Street crime and white collar crime are both intentional and devise a plan to affect someone negatively, other than yourself. Generally, street crime is more violent in nature when compared to white collar crime. However, white collar crime can have a more devastating effect financially and emotionally, when compared to street crime which has similar effects but can also represent negative physical effects as well.
The penalties involving white collar crime and street crime tend to be the same sort of punishment, but the length of time and commitment is highly versatile. Some examples of penalties or punishments for committing a white collar crime or street crime include “...large fines, home detention, community confinement, costs of prosecution, forfeitures, restitution, supervised release, and imprisonment” (Criminal Defense Advocates, 2008). When comparing the two types of crime and taking a deeper look into a societal problem one must ask themselves, which crime affects society worse...white collar crime or street crime?
Street crime offenders tend to come from a lower socio-economic status (generally speaking) when in comparison with white collar criminals. According to the book, White-Collar Crime and Criminal Careers, it states “...unlike most street criminals white-collar offenders are often employed and may have conventional career histories” (Weisburd & Waring, 2001). However, one misleading question I have asked myself through this research is...should white collar crime and street crime be categorized together or separate? In my opinion, both have detrimental effects, but street crime has a certain shock value and fear attached with the meaning. In most cases, street crime is an intentional violent offense, which can result in a traumatic death of innocent victims. On the other hand, white collar crimes can result in death, but in most cases it is due to the use of sub-standard use of equipment or construction materials. The two types of crime should not be categorized together because each has different meaning behind the crime committed.
Street crime is intentional and most of the time well-planned ahead of time. The offender often targets the right victim who is vulnerable and defenseless; this assures the offender the victim will be submissive to their criminal act to avoid any potential harm to themselves. White collar crime is also intentional and takes place over a longer period of time. Their could be several victims and several offenders taking place in white collar crime, however the potential danger lies within financial constraints and emotional stability. In street crime, the danger can be physical, emotional, mental, and financial; results can end in life-threatening injury or death.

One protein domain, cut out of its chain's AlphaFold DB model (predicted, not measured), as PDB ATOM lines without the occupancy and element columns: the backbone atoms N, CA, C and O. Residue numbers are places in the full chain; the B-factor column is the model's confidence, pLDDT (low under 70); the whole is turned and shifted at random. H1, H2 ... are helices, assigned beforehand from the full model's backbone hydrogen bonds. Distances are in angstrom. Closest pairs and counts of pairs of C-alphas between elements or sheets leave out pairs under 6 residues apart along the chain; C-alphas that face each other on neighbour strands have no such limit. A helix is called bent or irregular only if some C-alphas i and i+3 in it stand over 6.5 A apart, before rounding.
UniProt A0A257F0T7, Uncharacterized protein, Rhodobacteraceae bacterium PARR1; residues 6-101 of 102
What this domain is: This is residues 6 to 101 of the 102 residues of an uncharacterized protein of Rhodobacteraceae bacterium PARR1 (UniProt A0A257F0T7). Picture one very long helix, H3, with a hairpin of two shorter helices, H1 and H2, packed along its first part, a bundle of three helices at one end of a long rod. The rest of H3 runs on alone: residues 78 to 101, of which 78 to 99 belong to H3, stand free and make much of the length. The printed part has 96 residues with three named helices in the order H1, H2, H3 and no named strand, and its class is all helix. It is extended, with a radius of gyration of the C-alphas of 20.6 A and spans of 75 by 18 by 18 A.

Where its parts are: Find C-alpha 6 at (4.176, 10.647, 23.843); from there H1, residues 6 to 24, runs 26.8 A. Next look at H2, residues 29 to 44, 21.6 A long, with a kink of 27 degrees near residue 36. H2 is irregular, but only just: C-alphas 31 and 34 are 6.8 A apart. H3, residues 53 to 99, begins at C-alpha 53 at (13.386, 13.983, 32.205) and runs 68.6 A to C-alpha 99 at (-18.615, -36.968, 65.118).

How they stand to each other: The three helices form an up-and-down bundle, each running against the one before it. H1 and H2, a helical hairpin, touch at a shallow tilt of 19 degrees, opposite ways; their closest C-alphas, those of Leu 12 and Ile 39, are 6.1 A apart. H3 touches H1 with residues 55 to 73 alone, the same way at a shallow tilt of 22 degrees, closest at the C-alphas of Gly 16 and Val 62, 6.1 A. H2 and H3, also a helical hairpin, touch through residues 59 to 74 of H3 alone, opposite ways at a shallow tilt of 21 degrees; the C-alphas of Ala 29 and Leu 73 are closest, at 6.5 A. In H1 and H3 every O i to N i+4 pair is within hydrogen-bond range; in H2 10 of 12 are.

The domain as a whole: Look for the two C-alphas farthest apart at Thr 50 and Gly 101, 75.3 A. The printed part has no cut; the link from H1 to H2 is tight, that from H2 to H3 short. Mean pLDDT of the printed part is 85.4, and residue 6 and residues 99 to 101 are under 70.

Street crime has safety concerns and white collar crime has financial concerns; without safety or financial stability lives of U.S. Citizens will become unstable and more crime (of any type) will be committed in order for survival to take place. If people have families they need to support, since white-collar crime took their financial stability, the parent/guardian will do anything it takes to provide for their family; which can lead to committing street crimes in order to obtain an income or financial stability.
White-collar crime is the root to most crimes committed in the United States. For an example, if you have a financial stable family making well over their needed income and the wife/mother in the family commits a white-collar offense of bribery and corporate embezzlement; the family will have a high risk of being financially ruined. The two spouses might then have to resort to burglary, robbery, or other street crimes in order to provide for themselves. According to Su Epstein, “...certain ethnic or racial groups may get arrested or convicted more than others due to prejudices within the criminal justice system, however this is not an indication that the group commits more crime”, and this situation proves to be true within social class as well (Epstein, 2008). Social inequalities exist within street crime, white collar crime, and how the offender is prosecuted. Social class, gender, race, and ethnicity plays a large role in whether crimes are prosecuted fairly or whether the offender will receive a “break” and be let off the hook for the crime committed. Inequalities still exist in street crime and white collar crime, but both are equally harmful to society and present a danger to society.
Epstein, Su. (2001). Suite 101: “Who, What, & Where of Street Crime”. http://www.suite101.com/article.cfm/crime_deviance/79466
Waring, Elin, Weisburd, David. White-Collar Crime and Criminal Careers. Cambridge University Press: New York, NY, 2001.